Thomas’ early years were shaped by a man of uncommon strength and discipline, just as King’s early years were. Thomas’ experience laid the foundation for what would become and remain — despite the noise from political and ideological opponents to the contrary — a life of remarkable personal achievements.
From his acceptance into St. John Vianney Seminary to his days at Yale Law School and the turmoil of his Senate confirmation hearing, there is so much about those times in his life that pushed and pulled at everything Thomas’ “Daddy” had taught him and demanded from him. How he resolved or accepted such conflicts defines his humanity. If you allow your ideological compass to get stuck on his Senate confirmation hearing and the Anita Hill saga, then you’ll miss the full measure of Thomas.
Thomas: The Content of His Character
And that is what saddens me about the ugly jokes and vitriol too often heaped on Thomas because his politics are different from the norm in our community — or, worse yet, because his views are not “black enough.” Such shortsightedness cheats our children of the opportunity to see their story through his life — much as they would see themselves in King’s.
Since his confirmation hearings, I have come to learn that Thomas has not focused on being “angry” or on calculating some “payback” for the political machinations of a fearful and somewhat desperate liberal elite — both black and white. Instead, he has focused on those things that continue to shape his character and, more important, connect him to something, and someone, real.
For Thomas, that something real is the abiding love of his family, a solid grounding in his faith (although, as he describes in his book, he moved away from his faith at times) and a disciplined work ethic. That someone real is his grandfather — a poorly educated, yet proud man with an entrepreneurial spirit who refused public assistance along the way because “it takes away your manhood.”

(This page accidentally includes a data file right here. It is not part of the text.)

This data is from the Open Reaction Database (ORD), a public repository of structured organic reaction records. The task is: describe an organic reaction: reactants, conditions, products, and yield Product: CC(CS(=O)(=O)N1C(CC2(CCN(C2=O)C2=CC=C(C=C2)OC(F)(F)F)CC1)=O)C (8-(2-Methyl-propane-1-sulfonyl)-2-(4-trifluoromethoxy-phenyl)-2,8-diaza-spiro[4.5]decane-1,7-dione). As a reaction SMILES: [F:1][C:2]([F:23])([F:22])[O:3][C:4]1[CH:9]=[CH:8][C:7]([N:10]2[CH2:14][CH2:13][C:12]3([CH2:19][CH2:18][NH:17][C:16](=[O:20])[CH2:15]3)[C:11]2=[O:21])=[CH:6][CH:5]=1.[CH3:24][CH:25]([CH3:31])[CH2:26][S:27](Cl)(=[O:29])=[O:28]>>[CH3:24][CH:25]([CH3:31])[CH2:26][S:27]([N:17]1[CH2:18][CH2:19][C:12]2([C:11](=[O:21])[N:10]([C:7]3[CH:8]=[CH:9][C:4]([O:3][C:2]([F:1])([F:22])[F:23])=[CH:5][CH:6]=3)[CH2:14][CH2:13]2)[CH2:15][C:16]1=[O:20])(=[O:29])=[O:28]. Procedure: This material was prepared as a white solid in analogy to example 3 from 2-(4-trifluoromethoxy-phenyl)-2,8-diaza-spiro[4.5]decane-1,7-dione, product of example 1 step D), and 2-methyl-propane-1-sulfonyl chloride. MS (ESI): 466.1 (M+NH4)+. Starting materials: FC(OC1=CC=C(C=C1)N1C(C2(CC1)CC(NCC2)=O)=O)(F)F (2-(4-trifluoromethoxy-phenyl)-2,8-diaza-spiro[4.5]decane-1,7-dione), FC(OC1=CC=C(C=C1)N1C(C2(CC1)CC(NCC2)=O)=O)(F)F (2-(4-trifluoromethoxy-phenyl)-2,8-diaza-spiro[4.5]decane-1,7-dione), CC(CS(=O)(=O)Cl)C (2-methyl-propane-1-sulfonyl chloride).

I’m not going to claim that just because Thomas is black, we should accept uncritically who he is and the position and views he holds, but we should at least take the time to learn about his life story. Only then can we begin to appreciate the political, social and judicial philosophies that transformed Clarence Thomas into Justice Thomas.
My point is, it is far too easy to brush off opinions, ideas and points of view within the black community as anti-black if for some reason they are deemed to differ from those espoused by a handful of self-selected individuals who have proclaimed what “we” should believe. If that attitude had prevailed in the past, then Booker T. Washington would never have shared the intellectual stage with W.E.B. Du Bois, and Malcolm X would not have shared the civil rights era with Martin Luther King Jr.
And yet Thomas’ views on an issue like affirmative action, for example, are summarily dismissed, his rationale not tolerated, and very often the reaction to him becomes personal.
After 20 years, it’s time to take a breath and ask why he thinks the way he does. Why does he believe that dependency upon government never breaks the cycle of poverty, but rather just perpetuates it? Is it because it was seared into his consciousness by the experiences of his own family, as well as those of his friends and neighbors?
Was it because he witnessed the underbelly of segregation and racism — poverty, dependency and hopelessness — and it forged his belief that “preferential policies” should be based on one’s economic status and not solely on one’s race? Can we appreciate that for Thomas, such policies can lead to a dependency that’s as diabolical as segregation?
Even after learning more about the man, many will still disagree with his views on affirmative action — myself included. But at least now I can disagree with a better appreciation of why he holds such views, while also knowing that in the black community, he is not the only one who feels that way.
Clarence Thomas has experienced the best and the worst of America. He has been on the receiving end of hate and the target of powerful critics. But he has also experienced the power of love and family. He has been shaped not only by historic figures of time and history but also by the life of an ordinary man who would pass on to him an extraordinary gift: perseverance. It is a gift that has allowed Justice Thomas to emerge from a history of struggle, proud and successful. He represents the reality that African Americans are a bigger and more diverse community than even we give ourselves credit for.